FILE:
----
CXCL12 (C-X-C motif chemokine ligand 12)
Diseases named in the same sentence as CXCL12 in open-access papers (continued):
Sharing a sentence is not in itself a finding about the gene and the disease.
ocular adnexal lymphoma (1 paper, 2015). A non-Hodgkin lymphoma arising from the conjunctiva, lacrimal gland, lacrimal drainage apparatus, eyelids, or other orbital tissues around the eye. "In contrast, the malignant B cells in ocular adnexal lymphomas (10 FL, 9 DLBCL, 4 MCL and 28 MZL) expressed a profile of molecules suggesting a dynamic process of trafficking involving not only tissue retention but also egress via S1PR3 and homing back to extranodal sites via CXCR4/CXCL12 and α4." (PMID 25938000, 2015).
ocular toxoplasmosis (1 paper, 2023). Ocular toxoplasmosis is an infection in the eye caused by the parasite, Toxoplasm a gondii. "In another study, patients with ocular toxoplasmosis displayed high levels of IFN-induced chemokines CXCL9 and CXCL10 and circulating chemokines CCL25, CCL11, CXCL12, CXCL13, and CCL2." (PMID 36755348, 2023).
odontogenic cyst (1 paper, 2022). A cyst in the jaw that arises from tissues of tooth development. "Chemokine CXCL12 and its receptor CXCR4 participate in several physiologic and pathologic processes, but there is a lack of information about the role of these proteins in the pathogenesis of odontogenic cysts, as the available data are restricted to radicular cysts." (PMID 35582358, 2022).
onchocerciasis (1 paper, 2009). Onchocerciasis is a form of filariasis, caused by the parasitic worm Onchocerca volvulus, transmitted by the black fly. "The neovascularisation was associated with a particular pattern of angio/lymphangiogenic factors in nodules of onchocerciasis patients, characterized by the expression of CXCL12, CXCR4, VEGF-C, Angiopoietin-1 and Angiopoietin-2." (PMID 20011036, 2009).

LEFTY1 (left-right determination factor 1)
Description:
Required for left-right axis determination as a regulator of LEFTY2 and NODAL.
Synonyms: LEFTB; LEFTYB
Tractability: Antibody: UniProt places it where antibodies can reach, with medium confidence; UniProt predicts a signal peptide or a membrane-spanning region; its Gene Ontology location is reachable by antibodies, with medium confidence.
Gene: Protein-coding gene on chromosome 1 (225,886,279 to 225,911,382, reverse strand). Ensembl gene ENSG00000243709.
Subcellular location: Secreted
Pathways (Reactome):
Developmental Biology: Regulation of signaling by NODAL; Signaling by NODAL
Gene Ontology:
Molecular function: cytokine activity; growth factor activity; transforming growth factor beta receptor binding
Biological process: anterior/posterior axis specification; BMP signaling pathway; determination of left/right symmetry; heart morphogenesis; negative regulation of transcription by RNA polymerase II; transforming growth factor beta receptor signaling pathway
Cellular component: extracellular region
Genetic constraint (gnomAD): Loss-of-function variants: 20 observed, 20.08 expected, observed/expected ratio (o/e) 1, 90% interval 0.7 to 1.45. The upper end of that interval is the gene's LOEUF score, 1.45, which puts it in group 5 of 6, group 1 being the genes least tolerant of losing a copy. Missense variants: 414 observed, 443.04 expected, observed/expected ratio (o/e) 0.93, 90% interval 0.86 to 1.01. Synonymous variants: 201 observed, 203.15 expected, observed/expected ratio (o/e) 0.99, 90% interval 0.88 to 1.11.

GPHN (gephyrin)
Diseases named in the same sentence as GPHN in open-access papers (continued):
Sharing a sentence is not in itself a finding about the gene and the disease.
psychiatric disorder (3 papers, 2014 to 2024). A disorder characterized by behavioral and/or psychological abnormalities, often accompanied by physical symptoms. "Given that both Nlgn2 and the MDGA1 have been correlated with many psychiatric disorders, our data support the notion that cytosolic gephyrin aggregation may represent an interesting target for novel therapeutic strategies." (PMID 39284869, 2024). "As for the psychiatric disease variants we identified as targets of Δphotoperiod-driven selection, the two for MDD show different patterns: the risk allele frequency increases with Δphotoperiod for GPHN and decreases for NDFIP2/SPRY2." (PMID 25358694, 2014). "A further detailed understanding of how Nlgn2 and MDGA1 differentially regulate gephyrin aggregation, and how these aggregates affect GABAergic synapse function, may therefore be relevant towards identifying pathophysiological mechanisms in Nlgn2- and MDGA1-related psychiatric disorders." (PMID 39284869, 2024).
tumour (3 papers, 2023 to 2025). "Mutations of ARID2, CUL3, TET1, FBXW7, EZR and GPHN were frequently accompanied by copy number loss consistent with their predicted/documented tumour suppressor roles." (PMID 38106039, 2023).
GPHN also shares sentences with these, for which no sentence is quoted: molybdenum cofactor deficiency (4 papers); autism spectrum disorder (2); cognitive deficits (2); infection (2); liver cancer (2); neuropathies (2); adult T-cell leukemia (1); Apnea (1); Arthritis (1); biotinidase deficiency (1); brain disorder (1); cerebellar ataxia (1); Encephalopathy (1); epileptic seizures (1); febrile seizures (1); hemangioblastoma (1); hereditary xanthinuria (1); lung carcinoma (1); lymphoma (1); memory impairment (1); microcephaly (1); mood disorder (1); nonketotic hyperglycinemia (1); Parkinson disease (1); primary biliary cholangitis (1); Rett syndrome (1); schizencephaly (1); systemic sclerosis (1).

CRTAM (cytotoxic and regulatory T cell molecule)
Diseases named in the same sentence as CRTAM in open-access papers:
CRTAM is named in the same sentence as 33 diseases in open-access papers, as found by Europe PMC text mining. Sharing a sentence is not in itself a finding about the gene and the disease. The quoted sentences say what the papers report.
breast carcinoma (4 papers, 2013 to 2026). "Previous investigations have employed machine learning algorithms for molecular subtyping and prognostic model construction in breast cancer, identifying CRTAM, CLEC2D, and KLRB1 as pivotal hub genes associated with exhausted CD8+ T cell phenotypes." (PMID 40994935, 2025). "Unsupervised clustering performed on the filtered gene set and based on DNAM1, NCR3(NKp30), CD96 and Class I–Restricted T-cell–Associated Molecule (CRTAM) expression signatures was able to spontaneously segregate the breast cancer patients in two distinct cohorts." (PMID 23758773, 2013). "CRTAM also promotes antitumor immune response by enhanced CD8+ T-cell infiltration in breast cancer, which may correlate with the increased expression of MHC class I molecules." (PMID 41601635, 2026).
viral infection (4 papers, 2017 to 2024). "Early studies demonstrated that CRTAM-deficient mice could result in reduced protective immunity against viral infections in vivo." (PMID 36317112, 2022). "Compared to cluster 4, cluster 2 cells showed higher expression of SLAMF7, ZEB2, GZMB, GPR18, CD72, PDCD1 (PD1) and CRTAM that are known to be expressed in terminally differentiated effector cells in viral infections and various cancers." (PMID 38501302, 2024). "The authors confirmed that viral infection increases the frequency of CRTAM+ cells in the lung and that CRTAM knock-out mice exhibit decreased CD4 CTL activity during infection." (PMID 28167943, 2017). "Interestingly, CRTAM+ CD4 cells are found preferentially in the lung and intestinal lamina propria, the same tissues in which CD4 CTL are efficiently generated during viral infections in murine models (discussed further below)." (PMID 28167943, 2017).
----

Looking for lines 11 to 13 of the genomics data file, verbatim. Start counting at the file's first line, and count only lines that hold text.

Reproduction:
Synonyms: LEFTB; LEFTYB
Tractability: Antibody: UniProt places it where antibodies can reach, with medium confidence; UniProt predicts a signal peptide or a membrane-spanning region; its Gene Ontology location is reachable by antibodies, with medium confidence.
Gene: Protein-coding gene on chromosome 1 (225,886,279 to 225,911,382, reverse strand). Ensembl gene ENSG00000243709.